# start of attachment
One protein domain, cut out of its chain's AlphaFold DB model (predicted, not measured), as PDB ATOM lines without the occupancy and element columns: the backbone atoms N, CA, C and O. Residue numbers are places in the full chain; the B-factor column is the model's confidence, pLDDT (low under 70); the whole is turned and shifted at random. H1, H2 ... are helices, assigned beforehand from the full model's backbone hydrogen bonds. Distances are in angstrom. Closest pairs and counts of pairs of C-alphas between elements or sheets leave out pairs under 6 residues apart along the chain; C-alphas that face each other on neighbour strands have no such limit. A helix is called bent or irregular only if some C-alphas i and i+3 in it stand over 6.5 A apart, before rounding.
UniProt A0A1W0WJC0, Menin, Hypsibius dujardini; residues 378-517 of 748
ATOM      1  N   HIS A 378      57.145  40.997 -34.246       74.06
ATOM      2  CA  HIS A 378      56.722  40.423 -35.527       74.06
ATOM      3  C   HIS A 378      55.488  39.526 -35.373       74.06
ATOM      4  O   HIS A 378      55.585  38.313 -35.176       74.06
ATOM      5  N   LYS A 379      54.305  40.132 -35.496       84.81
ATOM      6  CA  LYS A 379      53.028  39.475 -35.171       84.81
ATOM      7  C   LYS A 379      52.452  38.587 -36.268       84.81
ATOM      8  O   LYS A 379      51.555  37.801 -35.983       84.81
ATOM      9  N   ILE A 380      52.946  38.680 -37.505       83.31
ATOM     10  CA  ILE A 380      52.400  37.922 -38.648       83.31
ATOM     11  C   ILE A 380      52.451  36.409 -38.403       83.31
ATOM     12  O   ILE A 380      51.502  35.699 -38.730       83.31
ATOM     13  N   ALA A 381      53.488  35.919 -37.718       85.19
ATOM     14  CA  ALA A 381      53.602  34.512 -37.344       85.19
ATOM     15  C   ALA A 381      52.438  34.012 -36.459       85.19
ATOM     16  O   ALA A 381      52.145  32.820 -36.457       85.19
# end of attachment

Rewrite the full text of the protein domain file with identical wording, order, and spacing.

One protein domain, cut out of its chain's AlphaFold DB model (predicted, not measured), as PDB ATOM lines without the occupancy and element columns: the backbone atoms N, CA, C and O. Residue numbers are places in the full chain; the B-factor column is the model's confidence, pLDDT (low under 70); the whole is turned and shifted at random. H1, H2 ... are helices, assigned beforehand from the full model's backbone hydrogen bonds. Distances are in angstrom. Closest pairs and counts of pairs of C-alphas between elements or sheets leave out pairs under 6 residues apart along the chain; C-alphas that face each other on neighbour strands have no such limit. A helix is called bent or irregular only if some C-alphas i and i+3 in it stand over 6.5 A apart, before rounding.
UniProt A0A1W0WJC0, Menin, Hypsibius dujardini; residues 378-517 of 748
ATOM      1  N   HIS A 378      57.145  40.997 -34.246       74.06
ATOM      2  CA  HIS A 378      56.722  40.423 -35.527       74.06
ATOM      3  C   HIS A 378      55.488  39.526 -35.373       74.06
ATOM      4  O   HIS A 378      55.585  38.313 -35.176       74.06
ATOM      5  N   LYS A 379      54.305  40.132 -35.496       84.81
ATOM      6  CA  LYS A 379      53.028  39.475 -35.171       84.81
ATOM      7  C   LYS A 379      52.452  38.587 -36.268       84.81
ATOM      8  O   LYS A 379      51.555  37.801 -35.983       84.81
ATOM      9  N   ILE A 380      52.946  38.680 -37.505       83.31
ATOM     10  CA  ILE A 380      52.400  37.922 -38.648       83.31
ATOM     11  C   ILE A 380      52.451  36.409 -38.403       83.31
ATOM     12  O   ILE A 380      51.502  35.699 -38.730       83.31
ATOM     13  N   ALA A 381      53.488  35.919 -37.718       85.19
ATOM     14  CA  ALA A 381      53.602  34.512 -37.344       85.19
ATOM     15  C   ALA A 381      52.438  34.012 -36.459       85.19
ATOM     16  O   ALA A 381      52.145  32.820 -36.457       85.19